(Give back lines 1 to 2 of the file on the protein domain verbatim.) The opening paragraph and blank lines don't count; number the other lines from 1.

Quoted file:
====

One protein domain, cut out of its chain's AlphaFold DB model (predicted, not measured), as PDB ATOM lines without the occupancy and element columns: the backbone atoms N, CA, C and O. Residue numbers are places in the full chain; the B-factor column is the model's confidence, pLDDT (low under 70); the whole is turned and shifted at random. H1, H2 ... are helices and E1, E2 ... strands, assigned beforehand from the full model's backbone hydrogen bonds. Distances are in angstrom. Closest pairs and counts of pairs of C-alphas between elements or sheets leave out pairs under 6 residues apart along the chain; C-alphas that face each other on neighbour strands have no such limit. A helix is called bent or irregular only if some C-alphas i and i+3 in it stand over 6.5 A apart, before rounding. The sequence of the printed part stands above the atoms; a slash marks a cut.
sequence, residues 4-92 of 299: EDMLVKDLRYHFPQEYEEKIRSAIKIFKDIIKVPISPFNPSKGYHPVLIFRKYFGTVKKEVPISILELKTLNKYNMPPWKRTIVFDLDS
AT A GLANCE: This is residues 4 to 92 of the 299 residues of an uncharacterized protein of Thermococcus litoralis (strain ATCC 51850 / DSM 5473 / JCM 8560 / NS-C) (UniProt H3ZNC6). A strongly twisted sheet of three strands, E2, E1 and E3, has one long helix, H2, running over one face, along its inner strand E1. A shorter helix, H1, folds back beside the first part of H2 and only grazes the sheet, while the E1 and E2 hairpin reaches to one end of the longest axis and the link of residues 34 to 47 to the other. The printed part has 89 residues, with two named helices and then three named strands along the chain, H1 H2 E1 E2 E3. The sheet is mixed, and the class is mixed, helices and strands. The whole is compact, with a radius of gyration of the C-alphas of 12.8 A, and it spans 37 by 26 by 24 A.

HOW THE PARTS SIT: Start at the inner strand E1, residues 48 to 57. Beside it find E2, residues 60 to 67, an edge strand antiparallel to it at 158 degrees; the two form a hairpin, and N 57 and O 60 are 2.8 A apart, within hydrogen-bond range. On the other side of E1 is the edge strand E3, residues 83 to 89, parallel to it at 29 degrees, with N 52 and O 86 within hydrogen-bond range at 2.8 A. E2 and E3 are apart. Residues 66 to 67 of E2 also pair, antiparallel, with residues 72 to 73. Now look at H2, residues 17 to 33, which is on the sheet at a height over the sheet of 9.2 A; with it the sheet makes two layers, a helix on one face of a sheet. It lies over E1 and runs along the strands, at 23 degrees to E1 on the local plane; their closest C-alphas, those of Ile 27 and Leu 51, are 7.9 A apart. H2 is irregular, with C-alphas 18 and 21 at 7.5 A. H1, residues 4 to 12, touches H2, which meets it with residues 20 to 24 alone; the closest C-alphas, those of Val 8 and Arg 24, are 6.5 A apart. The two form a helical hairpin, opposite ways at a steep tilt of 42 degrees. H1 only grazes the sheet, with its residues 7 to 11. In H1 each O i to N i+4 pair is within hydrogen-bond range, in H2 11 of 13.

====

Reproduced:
sequence, residues 4-92 of 299: EDMLVKDLRYHFPQEYEEKIRSAIKIFKDIIKVPISPFNPSKGYHPVLIFRKYFGTVKKEVPISILELKTLNKYNMPPWKRTIVFDLDS
AT A GLANCE: This is residues 4 to 92 of the 299 residues of an uncharacterized protein of Thermococcus litoralis (strain ATCC 51850 / DSM 5473 / JCM 8560 / NS-C) (UniProt H3ZNC6). A strongly twisted sheet of three strands, E2, E1 and E3, has one long helix, H2, running over one face, along its inner strand E1. A shorter helix, H1, folds back beside the first part of H2 and only grazes the sheet, while the E1 and E2 hairpin reaches to one end of the longest axis and the link of residues 34 to 47 to the other. The printed part has 89 residues, with two named helices and then three named strands along the chain, H1 H2 E1 E2 E3. The sheet is mixed, and the class is mixed, helices and strands. The whole is compact, with a radius of gyration of the C-alphas of 12.8 A, and it spans 37 by 26 by 24 A.